ADDITIONAL READING:

"Looking out for each other": a qualitative study on the role of social network interactions in asthma management among adult Latino patients presenting to an emergency department. Pai S1, Boutin-Foster C, Mancuso CA, Loganathan R, Basir R, Kanna B. 
J Asthma. 2014 Sep;51(7):714-9. doi: 10.3109/02770903.2014.903967. Epub 2014 Apr 7.

"No other choice": reasons for emergency department utilization among urban adults with acute asthma. Lawson CC1, Carroll K, Gonzalez R, Priolo C, Apter AJ, Rhodes KV. Acad Emerg Med 2014 Jan;21(1):1-8. doi: 10.1111/acem.12285.

Duseja R, Bardach NS, Lin GA, et al. Revisit rates and associated costs after an emergency department encounter: a multistate analysis. Ann Intern Med 2015;162:750-6.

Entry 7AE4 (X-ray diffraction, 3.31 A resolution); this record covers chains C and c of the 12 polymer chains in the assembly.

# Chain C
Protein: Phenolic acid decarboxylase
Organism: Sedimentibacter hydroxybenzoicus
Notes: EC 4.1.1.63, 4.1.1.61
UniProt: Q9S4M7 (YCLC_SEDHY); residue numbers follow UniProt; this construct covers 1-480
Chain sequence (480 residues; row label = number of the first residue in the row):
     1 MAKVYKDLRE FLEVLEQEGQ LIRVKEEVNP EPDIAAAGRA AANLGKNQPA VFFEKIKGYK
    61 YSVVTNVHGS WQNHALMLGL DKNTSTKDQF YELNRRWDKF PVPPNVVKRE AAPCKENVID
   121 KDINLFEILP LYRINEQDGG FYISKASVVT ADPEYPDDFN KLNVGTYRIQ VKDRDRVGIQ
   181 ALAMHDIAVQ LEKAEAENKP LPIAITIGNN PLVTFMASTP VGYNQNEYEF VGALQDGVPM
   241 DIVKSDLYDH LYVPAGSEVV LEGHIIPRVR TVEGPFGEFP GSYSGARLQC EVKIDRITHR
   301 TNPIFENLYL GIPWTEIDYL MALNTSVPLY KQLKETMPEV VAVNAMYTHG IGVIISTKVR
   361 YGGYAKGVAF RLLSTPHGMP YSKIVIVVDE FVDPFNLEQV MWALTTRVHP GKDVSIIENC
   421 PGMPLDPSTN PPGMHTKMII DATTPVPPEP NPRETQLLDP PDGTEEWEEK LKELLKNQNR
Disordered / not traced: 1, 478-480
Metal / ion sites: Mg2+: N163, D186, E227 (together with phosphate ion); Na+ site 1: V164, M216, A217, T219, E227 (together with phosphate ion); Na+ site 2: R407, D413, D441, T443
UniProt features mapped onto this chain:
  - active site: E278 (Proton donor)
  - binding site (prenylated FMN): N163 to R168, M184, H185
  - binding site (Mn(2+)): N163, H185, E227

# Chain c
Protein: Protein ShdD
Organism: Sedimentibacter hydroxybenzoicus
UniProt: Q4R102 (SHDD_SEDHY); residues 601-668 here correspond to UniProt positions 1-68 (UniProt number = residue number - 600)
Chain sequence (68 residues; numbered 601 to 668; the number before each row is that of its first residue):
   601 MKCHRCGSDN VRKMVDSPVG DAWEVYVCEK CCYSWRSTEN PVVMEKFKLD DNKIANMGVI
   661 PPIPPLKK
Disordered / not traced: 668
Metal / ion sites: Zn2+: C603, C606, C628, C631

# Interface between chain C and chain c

Horrocks D, Kinzer D, Afzal S, Alpern J, Sharfstein JM. The Adequacy of Individual Hospital Data to Identify High Utilizers and Assess Community Health. JAMA Intern Med 2016;176:856-8.    

AEM Early Access 06: Gender and Racial Disparities Among Academic Emergency Medicine Physicians

Welcome to the sixth episode of AEM Early Access, a FOAMed podcast collaboration between the Academic Emergency Medicine Journal and Brown Emergency Medicine. Each month, we'll give you digital open access to an AEM Article in Press, with an author interview podcast and suggested supportive educational materials for EM learners.

Find this podcast series on iTunes here.

A FOAM Collaboration: Academic Emergency Medicine Journal and Brown EM

A FOAM Collaboration: Academic Emergency Medicine Journal and Brown EM

LISTEN NOW: Author INTERVIEW WITH DR. TRACY MADSEN

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Dr. Tracy Madsen

Assistant Professor, Division of Sex and Gender in Emergency Medicine (SGEM)

Department of Emergency Medicine

Alpert Medical School, Brown University